Tuesday, April 6, 2010

Ma po tofu

Ma po tofu, my Sichuanese cookbook says, is named after the smallpox-scarred wife of a Qing dynasty restaurateur. She is said to have prepared this spicy, aromatic, oily meal for laborers who laid down their loads of cooking oil to eat lunch on their way to the city's markets: "Many unrecognizable imitations are served in Chinese restaurants worldwide, but this is the real thing, as taught at the Sichuan provincial cooking school and served in the Chengdu restaurants." Indeed, this fiery dish spiked with chillis and tingly Sichuan pepper bears little resemblance to the ma po of Chinese takeouts.

The recipe calls for 1/2 cup of oil, as it's traditional to serve this dish with a good layer of chilli-red oil on top, but says it will work with as little as 3 tablespoons. I compromised with 1/4 cup of oil. It still was quite oily.

1. Cut a 1 lb. block of bean curd into 1-inch cubes and leave them to steep in very hot, lightly salted water. Slice 4 scallions at a steep angle. Grind a few Sichuanese chillis to a powder. Whisk 4 T. cornstarch with 6 T. cold water.

2. Add up to 1/2 cup peanut oil to the wok over a high flame and heat until smoking. Add 6 ounces ground beef and stir-fry until it is crispy and a little brown.

3. Turn the heat down to medium, add 2 1/2 T. chilli bean paste, and stir-fry 30 seconds until the oil is a rich red. Add 1 T. fermented black beans and the ground chillis and stir-fry another 30 seconds.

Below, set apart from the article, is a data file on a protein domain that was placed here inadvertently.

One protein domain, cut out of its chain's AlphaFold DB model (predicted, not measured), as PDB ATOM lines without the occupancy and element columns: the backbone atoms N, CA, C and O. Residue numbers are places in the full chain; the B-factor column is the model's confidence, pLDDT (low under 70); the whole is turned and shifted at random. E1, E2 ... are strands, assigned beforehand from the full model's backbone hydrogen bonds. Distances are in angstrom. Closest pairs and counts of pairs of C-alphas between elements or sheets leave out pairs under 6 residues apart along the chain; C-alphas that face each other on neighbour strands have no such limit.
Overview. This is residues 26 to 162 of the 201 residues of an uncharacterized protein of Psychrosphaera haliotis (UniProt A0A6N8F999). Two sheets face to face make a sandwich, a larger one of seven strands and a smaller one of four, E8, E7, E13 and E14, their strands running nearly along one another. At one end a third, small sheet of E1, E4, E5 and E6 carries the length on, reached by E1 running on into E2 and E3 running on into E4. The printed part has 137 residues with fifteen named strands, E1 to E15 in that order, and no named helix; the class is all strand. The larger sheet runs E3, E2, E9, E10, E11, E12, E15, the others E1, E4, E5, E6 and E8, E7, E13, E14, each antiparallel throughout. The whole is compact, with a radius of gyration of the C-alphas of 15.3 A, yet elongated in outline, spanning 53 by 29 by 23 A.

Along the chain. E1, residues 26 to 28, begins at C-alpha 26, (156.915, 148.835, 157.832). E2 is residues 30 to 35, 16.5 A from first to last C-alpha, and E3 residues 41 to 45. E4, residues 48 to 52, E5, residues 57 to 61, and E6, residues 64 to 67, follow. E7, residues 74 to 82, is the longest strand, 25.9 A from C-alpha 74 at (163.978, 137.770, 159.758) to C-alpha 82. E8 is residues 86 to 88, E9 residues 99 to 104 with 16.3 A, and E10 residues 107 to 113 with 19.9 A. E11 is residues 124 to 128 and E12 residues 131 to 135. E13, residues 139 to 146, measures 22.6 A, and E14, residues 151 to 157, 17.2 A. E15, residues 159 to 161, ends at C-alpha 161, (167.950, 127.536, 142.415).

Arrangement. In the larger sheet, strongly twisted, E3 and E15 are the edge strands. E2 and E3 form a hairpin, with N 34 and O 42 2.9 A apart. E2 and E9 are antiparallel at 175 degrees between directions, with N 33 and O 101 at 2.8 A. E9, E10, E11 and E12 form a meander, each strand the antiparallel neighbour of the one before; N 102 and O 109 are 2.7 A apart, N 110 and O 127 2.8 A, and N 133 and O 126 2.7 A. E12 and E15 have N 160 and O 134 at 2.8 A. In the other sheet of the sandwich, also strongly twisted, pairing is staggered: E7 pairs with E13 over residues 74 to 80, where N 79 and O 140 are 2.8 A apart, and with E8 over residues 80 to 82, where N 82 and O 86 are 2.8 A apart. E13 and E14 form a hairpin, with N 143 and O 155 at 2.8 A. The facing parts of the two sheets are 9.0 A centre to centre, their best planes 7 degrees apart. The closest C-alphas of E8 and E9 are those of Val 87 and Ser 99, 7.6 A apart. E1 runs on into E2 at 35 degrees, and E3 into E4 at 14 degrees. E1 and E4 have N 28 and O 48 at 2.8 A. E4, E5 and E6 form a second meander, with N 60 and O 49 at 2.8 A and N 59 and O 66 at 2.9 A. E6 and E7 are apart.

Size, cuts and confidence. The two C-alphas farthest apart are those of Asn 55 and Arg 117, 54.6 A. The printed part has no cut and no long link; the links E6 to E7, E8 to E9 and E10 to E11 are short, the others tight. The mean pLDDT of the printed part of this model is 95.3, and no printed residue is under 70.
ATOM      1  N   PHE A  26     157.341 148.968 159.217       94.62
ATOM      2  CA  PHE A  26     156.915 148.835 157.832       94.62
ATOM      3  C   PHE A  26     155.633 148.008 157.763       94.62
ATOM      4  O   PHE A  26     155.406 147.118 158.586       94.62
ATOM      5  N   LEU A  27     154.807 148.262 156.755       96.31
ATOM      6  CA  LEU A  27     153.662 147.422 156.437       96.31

4. Drain the bean curd. Pour in 1 cup of chicken stock, stir, and add the bean curd. Mix it in gently by pushing the back of your ladle gently from the edges to the center of the wok — do not stir or the bean curd may break up. Season with 1 tsp. sugar and a splash of soy sauce and simmer 5 minutes.

5. Gently stir in the scallions. When they are just cooked, add the cornstarch mixture in 2 or 3 stages, mixing well, until the sauce has thickened enough to cling glossily to the meat and bean curd. Don't add more than you need. Finally, pour everything into a bowl, scatter with ground Sichuan pepper, and serve.


  1. Neat, I often order this at a local Chinese place and have thought about making it but didn't know how. I hope that a vegetarian version would taste as good, even if it's not so authentic.

  2. My cookbook says vegetarians can just omit the meat. Hope you try it!

  3. Mmm. I've been cooking a milder version from Seductions of Rice, which isn't quite as involved as this one. I'll try this when the boys can handle a bit more spice.